INNOVATION FUND Technology and AI in Healthcare Mental Health, Children and Community Care SHOWCASE 2019

Screening While You Wait (SWYW); Technology-based, Patient-initiated health practice screening in primary care waiting rooms

Mental Health, Children and Community Care

Noah Ivers

416-323-6400 x5210

WCH Academic and Medical Services Group; WCH; UofT


WCH-16-004 We created an automated process to assess and address physical activity levels within routine primary care. A tailored algorithm for each patient created: (1) a customized exercise prescription in the patient EMR, and (2) a personalized, printable toolkit with online and local resources to increase physical activity. Toolkits were tailored based on level of activity, the patient’s intention and self-efficacy for exercise, and their co-morbidities. Process evaluations from this pilot trial, indicated that patients who received the intervention were satisfied with their physical activity discussion with their physician. This pilot trial indicates a potential role for tailored e-Health resources informed by patient-reported measures in primary care and helped to identify the challenges that must be addressed with the implementation of such e-Health interventions.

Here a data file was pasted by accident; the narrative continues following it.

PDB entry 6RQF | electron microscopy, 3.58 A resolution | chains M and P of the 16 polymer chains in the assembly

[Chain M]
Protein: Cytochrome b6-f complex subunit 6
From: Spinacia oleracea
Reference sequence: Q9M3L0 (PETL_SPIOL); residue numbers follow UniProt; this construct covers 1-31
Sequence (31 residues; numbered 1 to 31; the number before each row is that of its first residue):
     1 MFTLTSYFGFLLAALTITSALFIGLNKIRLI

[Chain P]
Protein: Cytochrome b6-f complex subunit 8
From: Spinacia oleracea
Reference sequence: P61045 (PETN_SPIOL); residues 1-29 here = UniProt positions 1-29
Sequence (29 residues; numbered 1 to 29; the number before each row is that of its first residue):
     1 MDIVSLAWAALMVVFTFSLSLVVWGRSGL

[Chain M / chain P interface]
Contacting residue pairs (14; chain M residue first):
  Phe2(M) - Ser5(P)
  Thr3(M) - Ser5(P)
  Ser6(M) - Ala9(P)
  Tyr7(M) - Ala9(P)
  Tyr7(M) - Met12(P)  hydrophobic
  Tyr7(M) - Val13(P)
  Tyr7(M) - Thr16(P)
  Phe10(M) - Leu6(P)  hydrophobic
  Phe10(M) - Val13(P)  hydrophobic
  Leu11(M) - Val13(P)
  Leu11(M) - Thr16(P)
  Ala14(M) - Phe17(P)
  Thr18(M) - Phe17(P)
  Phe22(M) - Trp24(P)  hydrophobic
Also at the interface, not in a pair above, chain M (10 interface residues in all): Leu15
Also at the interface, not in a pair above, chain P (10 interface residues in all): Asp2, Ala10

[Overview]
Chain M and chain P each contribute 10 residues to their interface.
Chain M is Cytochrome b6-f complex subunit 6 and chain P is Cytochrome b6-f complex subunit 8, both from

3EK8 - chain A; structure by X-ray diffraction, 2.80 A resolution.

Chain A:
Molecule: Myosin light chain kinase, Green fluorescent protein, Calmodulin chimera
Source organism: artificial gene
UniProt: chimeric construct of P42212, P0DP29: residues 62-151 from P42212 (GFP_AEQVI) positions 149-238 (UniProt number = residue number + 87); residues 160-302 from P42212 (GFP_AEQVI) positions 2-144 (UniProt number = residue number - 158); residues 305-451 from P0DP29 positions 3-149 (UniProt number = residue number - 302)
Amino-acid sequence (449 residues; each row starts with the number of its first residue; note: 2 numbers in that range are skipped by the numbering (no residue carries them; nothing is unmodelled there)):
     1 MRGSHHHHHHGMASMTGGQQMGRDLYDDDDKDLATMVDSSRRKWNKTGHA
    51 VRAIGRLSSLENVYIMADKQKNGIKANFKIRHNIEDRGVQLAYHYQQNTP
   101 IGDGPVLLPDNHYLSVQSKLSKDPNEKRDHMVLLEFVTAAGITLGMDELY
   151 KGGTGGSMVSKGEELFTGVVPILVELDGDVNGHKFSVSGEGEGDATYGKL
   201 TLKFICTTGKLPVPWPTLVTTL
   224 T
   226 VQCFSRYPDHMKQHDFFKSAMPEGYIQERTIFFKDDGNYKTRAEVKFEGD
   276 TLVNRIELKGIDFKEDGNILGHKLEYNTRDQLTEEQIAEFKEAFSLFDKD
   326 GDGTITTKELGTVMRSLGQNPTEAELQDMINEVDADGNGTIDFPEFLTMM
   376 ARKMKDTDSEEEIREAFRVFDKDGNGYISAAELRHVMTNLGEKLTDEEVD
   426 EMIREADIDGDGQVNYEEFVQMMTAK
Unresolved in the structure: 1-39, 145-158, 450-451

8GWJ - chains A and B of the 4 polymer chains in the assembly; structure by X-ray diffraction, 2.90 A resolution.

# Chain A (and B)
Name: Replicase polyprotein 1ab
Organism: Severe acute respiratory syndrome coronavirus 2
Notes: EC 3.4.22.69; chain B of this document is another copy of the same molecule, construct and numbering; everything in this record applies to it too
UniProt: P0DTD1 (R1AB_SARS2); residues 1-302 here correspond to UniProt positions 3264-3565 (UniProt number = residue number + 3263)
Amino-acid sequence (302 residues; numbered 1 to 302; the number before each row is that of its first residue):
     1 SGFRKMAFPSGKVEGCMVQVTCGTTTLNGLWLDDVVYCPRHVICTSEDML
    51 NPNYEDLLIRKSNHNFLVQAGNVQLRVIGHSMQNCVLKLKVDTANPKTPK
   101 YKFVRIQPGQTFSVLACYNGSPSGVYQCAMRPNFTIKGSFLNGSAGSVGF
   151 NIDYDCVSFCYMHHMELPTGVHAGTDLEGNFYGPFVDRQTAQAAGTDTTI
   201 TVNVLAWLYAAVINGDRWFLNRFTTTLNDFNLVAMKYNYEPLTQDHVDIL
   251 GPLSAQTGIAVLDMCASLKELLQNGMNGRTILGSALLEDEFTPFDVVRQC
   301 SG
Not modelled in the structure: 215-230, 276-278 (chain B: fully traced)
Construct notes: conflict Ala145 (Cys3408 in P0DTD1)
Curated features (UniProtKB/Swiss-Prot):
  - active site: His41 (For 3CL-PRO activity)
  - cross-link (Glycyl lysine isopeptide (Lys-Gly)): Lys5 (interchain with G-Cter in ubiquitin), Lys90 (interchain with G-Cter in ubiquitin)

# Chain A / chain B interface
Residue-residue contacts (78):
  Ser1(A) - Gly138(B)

WCH-16-004 Background: Only 18% of Canadians meet physical activity (PA) guidelines despite known benefits for mortality and well-being. Guidelines recommend that clinicians provide advice about PA during routine visits, but this is rarely implemented. We evaluated the feasibility and preliminary effectiveness of a technology-based PA counselling tool in primary care. Methods: A pilot step-wedge randomized trial was conducted at an urban academic family practice. The intervention was sequentially administered, with one of four teams of clinicians switching from usual care to the intervention every 6-weeks, until all were exposed. Eligible patients received an e-survey prior to their appointment to assess PA levels and beliefs. Survey results were used to automatically populate the chart with a tailored prescription and educational resources. PA was reassessed after four months; secondary outcomes include changes in intention and self-efficacy. Process measures included patient satisfaction with PA advice, receiving the toolkit and prescription, and time spent on PA counselling. Results: Of 530 eligible patients, 82.5% provided baseline and follow-up data. PA (Metabolic Equivalent of Task minutes/week) in the intervention group was 10% greater than controls (count ratio, 1.10, 95% CI 0.86-1.41, p=0.44). After adjusting for baseline covariates, the effect of the intervention remained non-significant. 61.8% of patients exposed to the intervention completed a process evaluation; of these patients, 49.4% reported receiving at least a prescription, 48.9% reported spending 2-5 minutes discussing PA with their provider, and 86.8% reported being satisfied with the discussion. Conclusion: The introduction of an e-Health tool for PA was feasible to implement in a large practice and resulted in a non-statistically significant increase in PA.

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